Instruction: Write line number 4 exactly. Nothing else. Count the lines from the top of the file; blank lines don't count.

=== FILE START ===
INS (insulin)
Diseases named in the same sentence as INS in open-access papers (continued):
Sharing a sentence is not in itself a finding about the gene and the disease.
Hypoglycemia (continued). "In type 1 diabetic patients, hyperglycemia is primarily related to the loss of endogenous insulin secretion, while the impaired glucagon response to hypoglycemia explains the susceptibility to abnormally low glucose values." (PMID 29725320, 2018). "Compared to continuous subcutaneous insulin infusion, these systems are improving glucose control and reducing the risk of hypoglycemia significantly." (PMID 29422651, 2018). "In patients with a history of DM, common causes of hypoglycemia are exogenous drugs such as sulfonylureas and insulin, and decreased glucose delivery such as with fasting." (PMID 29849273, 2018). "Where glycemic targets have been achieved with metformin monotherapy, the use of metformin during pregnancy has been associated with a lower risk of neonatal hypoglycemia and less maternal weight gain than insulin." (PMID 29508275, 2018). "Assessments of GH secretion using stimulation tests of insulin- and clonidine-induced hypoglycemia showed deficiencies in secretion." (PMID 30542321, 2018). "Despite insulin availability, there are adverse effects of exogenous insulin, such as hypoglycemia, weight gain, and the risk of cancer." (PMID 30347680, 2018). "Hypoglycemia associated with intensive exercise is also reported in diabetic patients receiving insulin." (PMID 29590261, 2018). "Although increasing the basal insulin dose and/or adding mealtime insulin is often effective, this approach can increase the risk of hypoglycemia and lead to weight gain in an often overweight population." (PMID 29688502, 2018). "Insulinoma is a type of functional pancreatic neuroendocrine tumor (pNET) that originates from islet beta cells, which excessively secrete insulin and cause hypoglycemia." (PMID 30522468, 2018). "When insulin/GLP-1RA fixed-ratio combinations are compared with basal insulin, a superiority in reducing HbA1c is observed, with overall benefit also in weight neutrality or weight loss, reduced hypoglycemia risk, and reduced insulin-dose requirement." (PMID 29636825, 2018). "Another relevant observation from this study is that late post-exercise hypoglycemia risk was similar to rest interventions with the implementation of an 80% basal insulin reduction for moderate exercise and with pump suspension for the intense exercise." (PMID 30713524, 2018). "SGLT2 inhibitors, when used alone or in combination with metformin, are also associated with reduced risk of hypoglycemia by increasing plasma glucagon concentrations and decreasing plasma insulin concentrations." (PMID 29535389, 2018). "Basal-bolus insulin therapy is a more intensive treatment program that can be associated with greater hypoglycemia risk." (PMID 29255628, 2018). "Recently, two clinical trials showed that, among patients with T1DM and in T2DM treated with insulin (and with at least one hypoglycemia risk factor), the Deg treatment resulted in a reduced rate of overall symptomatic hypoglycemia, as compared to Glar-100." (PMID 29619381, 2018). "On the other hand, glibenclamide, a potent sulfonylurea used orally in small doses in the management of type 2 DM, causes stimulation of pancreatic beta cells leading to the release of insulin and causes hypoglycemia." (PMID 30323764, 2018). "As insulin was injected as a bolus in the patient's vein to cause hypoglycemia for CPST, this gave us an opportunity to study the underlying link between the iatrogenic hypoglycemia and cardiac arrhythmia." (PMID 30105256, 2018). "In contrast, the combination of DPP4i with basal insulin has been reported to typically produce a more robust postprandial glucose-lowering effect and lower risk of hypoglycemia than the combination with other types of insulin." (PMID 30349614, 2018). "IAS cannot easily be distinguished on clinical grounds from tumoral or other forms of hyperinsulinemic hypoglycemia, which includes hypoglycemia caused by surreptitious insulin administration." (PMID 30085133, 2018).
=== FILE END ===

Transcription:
Hypoglycemia (continued). "In type 1 diabetic patients, hyperglycemia is primarily related to the loss of endogenous insulin secretion, while the impaired glucagon response to hypoglycemia explains the susceptibility to abnormally low glucose values." (PMID 29725320, 2018). "Compared to continuous subcutaneous insulin infusion, these systems are improving glucose control and reducing the risk of hypoglycemia significantly." (PMID 29422651, 2018). "In patients with a history of DM, common causes of hypoglycemia are exogenous drugs such as sulfonylureas and insulin, and decreased glucose delivery such as with fasting." (PMID 29849273, 2018). "Where glycemic targets have been achieved with metformin monotherapy, the use of metformin during pregnancy has been associated with a lower risk of neonatal hypoglycemia and less maternal weight gain than insulin." (PMID 29508275, 2018). "Assessments of GH secretion using stimulation tests of insulin- and clonidine-induced hypoglycemia showed deficiencies in secretion." (PMID 30542321, 2018). "Despite insulin availability, there are adverse effects of exogenous insulin, such as hypoglycemia, weight gain, and the risk of cancer." (PMID 30347680, 2018). "Hypoglycemia associated with intensive exercise is also reported in diabetic patients receiving insulin." (PMID 29590261, 2018). "Although increasing the basal insulin dose and/or adding mealtime insulin is often effective, this approach can increase the risk of hypoglycemia and lead to weight gain in an often overweight population." (PMID 29688502, 2018). "Insulinoma is a type of functional pancreatic neuroendocrine tumor (pNET) that originates from islet beta cells, which excessively secrete insulin and cause hypoglycemia." (PMID 30522468, 2018). "When insulin/GLP-1RA fixed-ratio combinations are compared with basal insulin, a superiority in reducing HbA1c is observed, with overall benefit also in weight neutrality or weight loss, reduced hypoglycemia risk, and reduced insulin-dose requirement." (PMID 29636825, 2018). "Another relevant observation from this study is that late post-exercise hypoglycemia risk was similar to rest interventions with the implementation of an 80% basal insulin reduction for moderate exercise and with pump suspension for the intense exercise." (PMID 30713524, 2018). "SGLT2 inhibitors, when used alone or in combination with metformin, are also associated with reduced risk of hypoglycemia by increasing plasma glucagon concentrations and decreasing plasma insulin concentrations." (PMID 29535389, 2018). "Basal-bolus insulin therapy is a more intensive treatment program that can be associated with greater hypoglycemia risk." (PMID 29255628, 2018). "Recently, two clinical trials showed that, among patients with T1DM and in T2DM treated with insulin (and with at least one hypoglycemia risk factor), the Deg treatment resulted in a reduced rate of overall symptomatic hypoglycemia, as compared to Glar-100." (PMID 29619381, 2018). "On the other hand, glibenclamide, a potent sulfonylurea used orally in small doses in the management of type 2 DM, causes stimulation of pancreatic beta cells leading to the release of insulin and causes hypoglycemia." (PMID 30323764, 2018). "As insulin was injected as a bolus in the patient's vein to cause hypoglycemia for CPST, this gave us an opportunity to study the underlying link between the iatrogenic hypoglycemia and cardiac arrhythmia." (PMID 30105256, 2018). "In contrast, the combination of DPP4i with basal insulin has been reported to typically produce a more robust postprandial glucose-lowering effect and lower risk of hypoglycemia than the combination with other types of insulin." (PMID 30349614, 2018). "IAS cannot easily be distinguished on clinical grounds from tumoral or other forms of hyperinsulinemic hypoglycemia, which includes hypoglycemia caused by surreptitious insulin administration." (PMID 30085133, 2018).